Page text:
By the early s, almost one third of the world's population lived under Communist states. Communism carries a strong social stigma in the United States due to a history of anti-communism in the United States. Since the early s, the term " Eurocommunism " was used to refer to the policies of Communist parties in western Europewhich sought to break with the tradition of uncritical and unconditional support of the Soviet Union.
Such parties were politically active and electorally significant in France and Italy. With the collapse of the statalized one-party systems and Marxist—Leninist governments, in eastern Europe from the late s and the breakup of the Soviet Union on December 8,Marxist-Leninist State communism's influence has decreased dramatically in Europe, but around a quarter of the world's population still lives under such a kind of "Communist states".
However, his ideas diverged from classical Marxist theory on several important points see the articles on Marxism and Leninism for more information. Bolshevik communists saw these differences as advancements of Marxism made by Lenin.
After Lenin's death, his ideology and contributions to Marxist theory were termed "Marxism—Leninism", or sometimes only "Leninism". Marxism—Leninism soon became the official name for the ideology of the Comintern and of Communist parties around the world.
Stalinism Stalinism was the theory and practice of communism practiced by Joseph Stalinleader of the Soviet Union from — Officially it adhered to Marxism—Leninismbut whether Stalin's practices actually followed the principles of Marx and Lenin is a subject of debate and criticism.
In contrast to Marx and Lenin, Stalin made few new theoretical contributions. Stalin's main contributions to communist theory were Socialism in One Country and the theory of Aggravation of class struggle under socialisma theoretical base supporting the repression of political opponents as necessary.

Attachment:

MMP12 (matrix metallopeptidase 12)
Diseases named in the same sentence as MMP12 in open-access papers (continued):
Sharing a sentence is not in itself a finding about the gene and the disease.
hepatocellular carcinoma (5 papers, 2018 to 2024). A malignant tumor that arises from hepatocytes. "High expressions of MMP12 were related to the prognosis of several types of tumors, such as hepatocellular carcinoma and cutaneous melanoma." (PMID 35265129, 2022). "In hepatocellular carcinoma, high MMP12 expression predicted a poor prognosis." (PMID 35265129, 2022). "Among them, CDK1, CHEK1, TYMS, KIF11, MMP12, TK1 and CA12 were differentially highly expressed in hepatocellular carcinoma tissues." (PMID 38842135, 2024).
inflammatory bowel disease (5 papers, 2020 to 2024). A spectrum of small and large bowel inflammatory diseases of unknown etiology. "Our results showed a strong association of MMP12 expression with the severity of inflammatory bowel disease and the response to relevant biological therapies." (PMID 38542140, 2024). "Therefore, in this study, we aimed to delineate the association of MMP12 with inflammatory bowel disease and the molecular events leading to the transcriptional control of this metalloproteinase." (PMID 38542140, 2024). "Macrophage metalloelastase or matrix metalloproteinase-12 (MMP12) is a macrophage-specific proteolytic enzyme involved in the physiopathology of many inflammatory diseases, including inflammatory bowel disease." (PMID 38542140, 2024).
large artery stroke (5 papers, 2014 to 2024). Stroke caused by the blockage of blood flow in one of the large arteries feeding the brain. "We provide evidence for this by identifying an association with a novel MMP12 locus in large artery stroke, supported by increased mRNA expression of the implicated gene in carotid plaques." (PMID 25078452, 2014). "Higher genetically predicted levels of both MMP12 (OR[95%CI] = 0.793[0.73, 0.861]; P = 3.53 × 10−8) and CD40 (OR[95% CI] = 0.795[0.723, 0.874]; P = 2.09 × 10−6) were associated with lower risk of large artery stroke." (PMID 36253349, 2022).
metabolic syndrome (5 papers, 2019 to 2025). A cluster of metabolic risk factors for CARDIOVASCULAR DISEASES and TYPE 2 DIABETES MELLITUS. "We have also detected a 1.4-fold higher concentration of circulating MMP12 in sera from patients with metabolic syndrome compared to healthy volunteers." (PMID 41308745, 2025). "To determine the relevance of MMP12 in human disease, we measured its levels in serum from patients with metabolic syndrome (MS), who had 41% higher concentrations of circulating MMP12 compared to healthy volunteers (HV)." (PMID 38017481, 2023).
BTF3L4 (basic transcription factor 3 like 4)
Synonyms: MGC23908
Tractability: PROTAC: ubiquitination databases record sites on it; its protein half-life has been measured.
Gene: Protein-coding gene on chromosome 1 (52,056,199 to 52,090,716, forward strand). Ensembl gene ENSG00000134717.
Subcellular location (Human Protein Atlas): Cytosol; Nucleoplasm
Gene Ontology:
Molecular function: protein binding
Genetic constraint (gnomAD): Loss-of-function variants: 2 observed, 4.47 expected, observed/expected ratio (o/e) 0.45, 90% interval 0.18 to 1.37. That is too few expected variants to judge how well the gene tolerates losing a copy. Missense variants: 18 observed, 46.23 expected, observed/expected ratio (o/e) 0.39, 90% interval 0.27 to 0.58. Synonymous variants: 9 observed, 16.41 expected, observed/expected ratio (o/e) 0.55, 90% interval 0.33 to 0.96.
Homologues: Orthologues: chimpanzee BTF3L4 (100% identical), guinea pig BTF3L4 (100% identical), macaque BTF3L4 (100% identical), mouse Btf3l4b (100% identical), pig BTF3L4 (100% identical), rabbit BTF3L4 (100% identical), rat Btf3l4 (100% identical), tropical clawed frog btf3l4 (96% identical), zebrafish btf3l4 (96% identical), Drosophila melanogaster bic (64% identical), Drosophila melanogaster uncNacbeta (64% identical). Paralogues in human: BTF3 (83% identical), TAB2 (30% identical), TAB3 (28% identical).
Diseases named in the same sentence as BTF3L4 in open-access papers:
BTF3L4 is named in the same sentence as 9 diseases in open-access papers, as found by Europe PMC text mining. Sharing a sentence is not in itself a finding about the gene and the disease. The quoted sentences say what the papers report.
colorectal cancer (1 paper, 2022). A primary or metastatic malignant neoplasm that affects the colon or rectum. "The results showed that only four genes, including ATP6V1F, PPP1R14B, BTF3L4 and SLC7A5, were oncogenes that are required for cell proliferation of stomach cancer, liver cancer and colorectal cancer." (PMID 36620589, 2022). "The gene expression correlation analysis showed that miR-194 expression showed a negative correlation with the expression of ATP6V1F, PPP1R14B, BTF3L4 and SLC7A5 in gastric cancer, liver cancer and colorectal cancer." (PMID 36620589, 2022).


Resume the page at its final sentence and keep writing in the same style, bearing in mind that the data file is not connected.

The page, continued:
Stalinism took an aggressive stance on class conflictutilizing state violence in an attempt to forcibly purge society of the bourgeoisie. Maoism A key concept that distinguishes Maoism from other left-wing ideologies is the belief that the class struggle continues throughout the entire socialist period, as a result of the fundamental antagonistic contradiction between capitalism and communism.
Even when the proletariat has seized state power through a socialist revolutionthe potential remains for a bourgeoisie to restore capitalism. Indeed, Mao famously stated that "the bourgeoisie [in a socialist country] is right inside the Communist Party itself", implying that corrupt Party officials would subvert socialism if not prevented.
Unlike the earlier forms of Marxism-Leninism in which the urban proletariat was seen as the main source of revolution, and the countryside was largely ignored, Mao focused on the peasantry as a revolutionary force which, he said, could be mobilized by a Communist Party with their knowledge and leadership.capitalist world.
Marx on the Division of Labor significant levels of alienated labor in state socialist societies is just one more difference between state socialism and the classic Marxian notion of socialism. The Worker Industrial Society: Division of Labor. The theory of alienation is the intellectual construct in which Marx displays the devastating effect of capitalist production on human beings, on their physical and mental states and on the social processes of which they are a part.
Understanding Capitalism Part I: Capital and Society. By - November 20, a work that set the ideological foundation for the development of capitalist economy. Ensure that capital is more evenly distributed among all members of society.
Reduce taxes on labor and increases taxes on capital. Labor and Alienated Labor in Capitalist Society (A General Outline of Marx’s ideas in the Economic and Philosophic Manuscripts of ) by David H.
Kessel. Karl Marx - Capitalist Alienation THE TERM "alienation" in normal usage refers to a feeling of separateness, of being alone and apart from others. For Marx, alienation was not a feeling or a mental condition, but an economic and social condition of class society--in particular, capitalist society.
Once Marx's analysis reached the point where he could project the real possibilities inherent in capitalist society, however, the logical status of such views changed from being the independent principle or ideal in an ethical system to being an integral (if still to be realized) part of the real world.